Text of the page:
Open Society: U.S. should take charge of CIA abuse revelations


As secrets about CIA detention and extraordinary rendition continue to come to light, through international court cases and reports from advocacy groups, the U.S. government should open up about CIA practices, the Open Society Justice Initiative says.

If the United States and its partners don't reveal the details on their own, over time, "chances are that the truth will emerge by other means to embarrass them," the group says in a Feb. 5 report (.pdf).

To start, the report says, the government should identify all the individuals subjected to secret detention and rendition operations, and offer details on their treatment and current whereabouts. It should also document the diplomatic assurances of humane treatment it received when moving detainees to foreign countries, the report says.

The Senate Select Committee on Intelligence's report on secret CIA practices should also be declassified as much as possible, it says.

The report also calls for an independent, nonpartisan commission and board. The commission would investigate and publicly disclose the roles of any officials who enabled or participated in CIA human rights abuses. The board would review claims from the victims of those abuses and provide them compensation.

The report makes similar recommendations to foreign governments that cooperated with the CIA's secret detention and rendition programs: Disclose and investigate abuses.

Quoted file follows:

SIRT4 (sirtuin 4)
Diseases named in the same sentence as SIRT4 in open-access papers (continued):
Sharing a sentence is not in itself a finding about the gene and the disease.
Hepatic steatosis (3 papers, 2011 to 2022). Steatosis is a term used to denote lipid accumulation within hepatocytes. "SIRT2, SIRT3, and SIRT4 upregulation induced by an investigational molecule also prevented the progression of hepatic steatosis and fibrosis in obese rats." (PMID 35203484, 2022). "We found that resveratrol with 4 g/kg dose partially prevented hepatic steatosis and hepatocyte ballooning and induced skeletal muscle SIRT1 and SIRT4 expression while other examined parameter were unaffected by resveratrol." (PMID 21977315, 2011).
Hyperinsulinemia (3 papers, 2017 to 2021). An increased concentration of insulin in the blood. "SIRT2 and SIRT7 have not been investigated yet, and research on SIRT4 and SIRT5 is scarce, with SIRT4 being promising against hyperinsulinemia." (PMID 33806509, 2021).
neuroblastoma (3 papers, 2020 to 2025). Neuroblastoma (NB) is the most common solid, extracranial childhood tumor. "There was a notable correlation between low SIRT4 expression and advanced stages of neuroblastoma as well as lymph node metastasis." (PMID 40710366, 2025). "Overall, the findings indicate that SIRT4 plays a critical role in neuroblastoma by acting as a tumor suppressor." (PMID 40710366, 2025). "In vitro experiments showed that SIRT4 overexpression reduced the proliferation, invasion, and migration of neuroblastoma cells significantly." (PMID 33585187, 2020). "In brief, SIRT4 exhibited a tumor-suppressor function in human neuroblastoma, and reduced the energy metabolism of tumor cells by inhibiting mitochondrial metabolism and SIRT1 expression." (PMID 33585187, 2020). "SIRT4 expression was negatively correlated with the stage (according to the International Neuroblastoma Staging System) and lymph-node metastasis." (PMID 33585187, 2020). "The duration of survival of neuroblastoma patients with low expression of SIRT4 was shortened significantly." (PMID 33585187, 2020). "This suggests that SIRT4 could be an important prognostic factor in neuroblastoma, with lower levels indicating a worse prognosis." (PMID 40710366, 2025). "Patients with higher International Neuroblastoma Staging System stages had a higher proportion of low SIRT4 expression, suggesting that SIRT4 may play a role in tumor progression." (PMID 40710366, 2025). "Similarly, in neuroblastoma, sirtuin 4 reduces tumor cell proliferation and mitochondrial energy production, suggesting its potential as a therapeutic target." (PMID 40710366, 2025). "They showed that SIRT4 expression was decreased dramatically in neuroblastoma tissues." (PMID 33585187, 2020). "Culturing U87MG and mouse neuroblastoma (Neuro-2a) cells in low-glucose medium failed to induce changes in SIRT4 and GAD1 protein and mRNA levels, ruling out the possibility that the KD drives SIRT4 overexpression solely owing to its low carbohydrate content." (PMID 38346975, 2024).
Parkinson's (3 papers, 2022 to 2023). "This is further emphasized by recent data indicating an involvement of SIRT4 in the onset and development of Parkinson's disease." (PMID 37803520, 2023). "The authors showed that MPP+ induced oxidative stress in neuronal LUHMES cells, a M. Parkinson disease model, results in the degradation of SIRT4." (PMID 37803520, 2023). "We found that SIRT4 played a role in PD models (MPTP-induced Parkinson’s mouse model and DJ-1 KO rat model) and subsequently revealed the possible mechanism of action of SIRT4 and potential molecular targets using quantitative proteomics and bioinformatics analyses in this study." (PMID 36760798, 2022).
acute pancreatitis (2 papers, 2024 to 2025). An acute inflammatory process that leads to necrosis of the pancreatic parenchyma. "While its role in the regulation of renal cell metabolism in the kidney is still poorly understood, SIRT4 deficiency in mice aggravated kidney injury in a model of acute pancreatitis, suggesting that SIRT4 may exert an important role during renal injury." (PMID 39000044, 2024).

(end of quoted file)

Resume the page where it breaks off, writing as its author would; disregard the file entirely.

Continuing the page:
It calls on foreign governments to compensate victims of human rights abuses when those countries were involved, as well. Only Canada, Sweden, Australia and the United Kingdom have compensated anyone for extraordinary rendition, the report says. Canada is the only one that has formally apologized to someone subjected to the practice.

At least 136 people have been subjected to secret CIA detention and extraordinary rendition, the report says, and more than 50 countries may have participated.

For more:
- download the report, "Globalizing Torture: CIA Secret Detention and Extraordinary Rendition" (.pdf)

Related Articles:
Macedonia complicit in CIA torture, unlawful detention, European court says
DOJ won't prosecute CIA detainee deaths
U.S. waterboarding more extensive than acknowledged, says Human Rights Watch